Early in life, when people wanted to influence us, they got away with flattery and conformity. By complimenting us and agreeing with our opinions, they buttered us up and got what they wanted. As we gain experience with coworkers and bosses, advertisers and marketers, and friends and family members, we become wiser. We recognize these thinly veiled ingratiation attempts, and they fall flat.
Like a virus that mutates after being neutralized by medicine, many people have responded by developing more sophisticated weapons of influence. These stealth strategies are harder to spot, and if we’re not aware of them, we fall for them.
To learn about these tactics, strategy researchers Ithai Stern and James Westphal surveyed and interviewed thousands of members of the corporate elite. They asked CEOs, top executives, and board members at some of the world’s largest companies how they got away with ingratiating without making others suspicious of their motives. Seven consistent strategies showed up.
Many executives admitted to prefacing compliments with disclaimers:
- “I don’t want to embarrass you, but…”
- “I know you won’t want me to say this, but…”
- “You’re going to hate me for saying this, but…”
People get away with this sneaky tactic for two reasons. First, it disguises the goal: if the aim was to ingratiate, we expect people to focus on making us feel good, not bad. Second, it portrays us in a positive light: we think we’re viewed as modest.
Executives reported couching compliments in advice requests. Rather than saying “I really admire your success,” one executive asked an influential colleague, “How were you able to pull off that strategy so successfully?”
This makes it seem as if others are trying to learn from us, not ingratiate. As Jack Herbert put it, “We all admire the wisdom of people who come to us for advice.” Let’s face it: they have really good taste.
When people compliment us directly, one manager noted, it’s “kind of obvious brown-nosing.” Instead, if they say nice things about us to our friends, “we will almost always find out about it eventually, and it will mean a lot more.”
When people speak glowingly about us behind our backs, we’re often pleasantly surprised that they were talking about us, let alone praising us. It also appears more genuine, because they’re putting their reputations on the line by telling others that they think highly of us.
When people immediately agree with us, we start to become skeptical of their intentions. When they argue with us first and then go along, it validates our beliefs that we’re smart and logical. We also walk away with the sense that they’re a discerning, critical audience who can be trusted. As one manager explained, “if you keep saying ‘yes boss, I agree boss’ it looks like sucking up. If you appear to challenge the boss a bit before yielding—‘OK you’ve convinced me, good point’—the agreement seems more genuine.”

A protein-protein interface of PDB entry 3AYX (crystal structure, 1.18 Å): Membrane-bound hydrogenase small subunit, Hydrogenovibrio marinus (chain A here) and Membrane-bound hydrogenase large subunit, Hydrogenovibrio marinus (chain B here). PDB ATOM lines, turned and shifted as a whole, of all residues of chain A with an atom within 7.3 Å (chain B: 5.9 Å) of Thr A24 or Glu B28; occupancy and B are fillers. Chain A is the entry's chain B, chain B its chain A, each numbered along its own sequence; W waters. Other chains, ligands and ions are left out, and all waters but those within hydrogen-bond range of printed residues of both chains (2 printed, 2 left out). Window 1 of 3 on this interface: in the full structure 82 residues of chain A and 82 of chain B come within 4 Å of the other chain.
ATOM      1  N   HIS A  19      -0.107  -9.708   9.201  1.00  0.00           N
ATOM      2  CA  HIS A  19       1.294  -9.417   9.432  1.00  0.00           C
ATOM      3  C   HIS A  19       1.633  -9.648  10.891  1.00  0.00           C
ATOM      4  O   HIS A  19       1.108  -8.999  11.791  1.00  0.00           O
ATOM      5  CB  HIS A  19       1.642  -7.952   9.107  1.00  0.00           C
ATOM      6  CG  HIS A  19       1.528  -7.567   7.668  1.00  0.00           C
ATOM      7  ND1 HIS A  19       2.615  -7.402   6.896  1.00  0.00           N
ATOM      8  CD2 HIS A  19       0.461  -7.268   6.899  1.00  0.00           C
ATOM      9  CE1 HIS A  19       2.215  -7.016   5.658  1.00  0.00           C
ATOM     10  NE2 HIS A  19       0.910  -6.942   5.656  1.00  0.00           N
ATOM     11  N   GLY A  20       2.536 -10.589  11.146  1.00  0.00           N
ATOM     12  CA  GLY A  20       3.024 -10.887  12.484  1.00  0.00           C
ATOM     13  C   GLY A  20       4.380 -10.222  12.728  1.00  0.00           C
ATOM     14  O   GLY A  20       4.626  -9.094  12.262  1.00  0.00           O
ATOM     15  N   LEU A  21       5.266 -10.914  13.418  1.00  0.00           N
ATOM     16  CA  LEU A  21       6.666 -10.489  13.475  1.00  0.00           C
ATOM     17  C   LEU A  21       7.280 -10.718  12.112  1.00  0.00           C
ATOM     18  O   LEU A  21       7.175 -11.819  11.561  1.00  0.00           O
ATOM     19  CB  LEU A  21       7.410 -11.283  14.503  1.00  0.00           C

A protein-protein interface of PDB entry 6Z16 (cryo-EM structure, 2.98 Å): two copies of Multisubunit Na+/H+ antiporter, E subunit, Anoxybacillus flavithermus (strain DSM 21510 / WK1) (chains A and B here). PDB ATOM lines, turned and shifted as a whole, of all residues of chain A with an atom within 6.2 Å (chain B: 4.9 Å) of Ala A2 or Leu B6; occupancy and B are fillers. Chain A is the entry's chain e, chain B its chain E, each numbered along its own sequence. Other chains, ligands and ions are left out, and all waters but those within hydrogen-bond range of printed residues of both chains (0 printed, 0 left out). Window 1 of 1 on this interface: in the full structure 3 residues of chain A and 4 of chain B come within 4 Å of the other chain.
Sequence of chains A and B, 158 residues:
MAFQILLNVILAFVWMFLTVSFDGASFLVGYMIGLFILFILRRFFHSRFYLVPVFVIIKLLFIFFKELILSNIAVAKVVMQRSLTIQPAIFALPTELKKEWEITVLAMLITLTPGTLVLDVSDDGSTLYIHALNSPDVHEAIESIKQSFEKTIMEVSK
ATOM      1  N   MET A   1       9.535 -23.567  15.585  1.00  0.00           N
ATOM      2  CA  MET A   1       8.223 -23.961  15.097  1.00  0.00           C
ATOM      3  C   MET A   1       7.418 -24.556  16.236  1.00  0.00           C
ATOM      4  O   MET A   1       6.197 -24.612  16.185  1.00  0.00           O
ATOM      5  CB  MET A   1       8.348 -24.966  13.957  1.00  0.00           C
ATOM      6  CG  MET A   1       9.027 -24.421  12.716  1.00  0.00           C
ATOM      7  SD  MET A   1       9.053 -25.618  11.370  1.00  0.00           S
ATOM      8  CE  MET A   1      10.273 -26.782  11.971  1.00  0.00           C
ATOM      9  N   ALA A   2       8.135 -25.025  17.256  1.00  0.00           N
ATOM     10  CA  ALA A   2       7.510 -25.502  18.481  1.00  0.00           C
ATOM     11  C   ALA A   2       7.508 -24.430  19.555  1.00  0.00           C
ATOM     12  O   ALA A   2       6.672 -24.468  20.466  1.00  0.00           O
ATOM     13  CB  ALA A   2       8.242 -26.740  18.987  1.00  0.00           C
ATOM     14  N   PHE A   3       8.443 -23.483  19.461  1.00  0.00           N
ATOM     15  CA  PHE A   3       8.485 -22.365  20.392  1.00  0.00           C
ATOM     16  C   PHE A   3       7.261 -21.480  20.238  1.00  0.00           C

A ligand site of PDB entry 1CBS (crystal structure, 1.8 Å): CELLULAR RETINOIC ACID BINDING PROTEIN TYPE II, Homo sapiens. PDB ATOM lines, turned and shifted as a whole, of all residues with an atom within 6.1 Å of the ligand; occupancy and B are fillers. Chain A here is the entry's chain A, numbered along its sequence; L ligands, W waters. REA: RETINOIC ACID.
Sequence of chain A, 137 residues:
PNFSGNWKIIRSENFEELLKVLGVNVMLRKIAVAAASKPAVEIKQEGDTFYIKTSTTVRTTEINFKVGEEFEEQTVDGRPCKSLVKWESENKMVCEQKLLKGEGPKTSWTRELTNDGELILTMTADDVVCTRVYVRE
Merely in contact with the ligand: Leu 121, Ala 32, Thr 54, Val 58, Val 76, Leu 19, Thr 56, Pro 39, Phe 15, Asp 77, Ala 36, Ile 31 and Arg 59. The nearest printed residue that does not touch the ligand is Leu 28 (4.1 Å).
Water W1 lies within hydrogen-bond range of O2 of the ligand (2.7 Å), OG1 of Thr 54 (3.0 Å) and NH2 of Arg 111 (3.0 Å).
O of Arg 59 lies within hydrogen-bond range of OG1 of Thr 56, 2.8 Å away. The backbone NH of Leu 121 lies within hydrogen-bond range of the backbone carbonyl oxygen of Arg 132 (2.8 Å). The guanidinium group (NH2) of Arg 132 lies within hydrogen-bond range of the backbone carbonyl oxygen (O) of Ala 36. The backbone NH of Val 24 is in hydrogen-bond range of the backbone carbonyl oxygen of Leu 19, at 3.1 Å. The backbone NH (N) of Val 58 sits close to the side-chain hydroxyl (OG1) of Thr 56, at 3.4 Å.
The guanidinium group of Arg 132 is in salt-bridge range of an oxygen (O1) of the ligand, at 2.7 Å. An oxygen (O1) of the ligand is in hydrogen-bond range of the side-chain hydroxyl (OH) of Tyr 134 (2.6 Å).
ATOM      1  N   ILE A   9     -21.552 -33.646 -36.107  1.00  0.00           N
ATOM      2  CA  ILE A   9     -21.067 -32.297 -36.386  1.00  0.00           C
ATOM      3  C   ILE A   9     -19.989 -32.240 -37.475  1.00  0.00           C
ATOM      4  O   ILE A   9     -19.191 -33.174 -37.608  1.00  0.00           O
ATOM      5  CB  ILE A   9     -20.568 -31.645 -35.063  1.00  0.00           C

Another way that people mask their ingratiation goals is to gather independent information on our opinions and then express agreement. In the words of a manager, “if you find out the boss’ opinion on a policy from talking to his friend and then later in talking to the boss you raise the same opinion… it would come across as more sincere.”
When this happens, we often have no clue that people were already aware of our views. We end up giving them credit for agreeing with us on their own. If they reached the same conclusion as us, they must be pretty bright.
Executives also tucked ingratiation attempts into broader conversations about values. One manager described it this way: “I’ve found that a good way to begin a discussion is to make some reference to something that’s important to me personally and that I have reason to believe is important to the other person—sometimes it’s my religious conviction, sometimes it’s my commitment to environmental protection.”
When people establish that they share our values, we’re less likely to doubt what they say next.
A variation on this theme involves highlighting shared membership in a club or organization. Here’s how one manager summed it up: “If I’m trying to influence someone I might start the conversation by mentioning a group or organization that I know we both belong to… I think it helps build trust so you can be more convincing.”
Stern and Westphal found that these tricky tactics were most widely used by executives with upper-class backgrounds and experience in politics, sales, or law. And they paid off. Executives who camouflaged their ingratiation attempts were more significantly more likely to land seats on boards of directors of major companies.
What if we didn’t let them get away with it? Next time someone uses one of these techniques on you, I hope you’ll be more likely to recognize it, and resist. “For as long as I can recall, I’ve been an easy mark,” writes the psychologist Robert Cialdini in Influence. “I am at war with the exploiters—we all are.”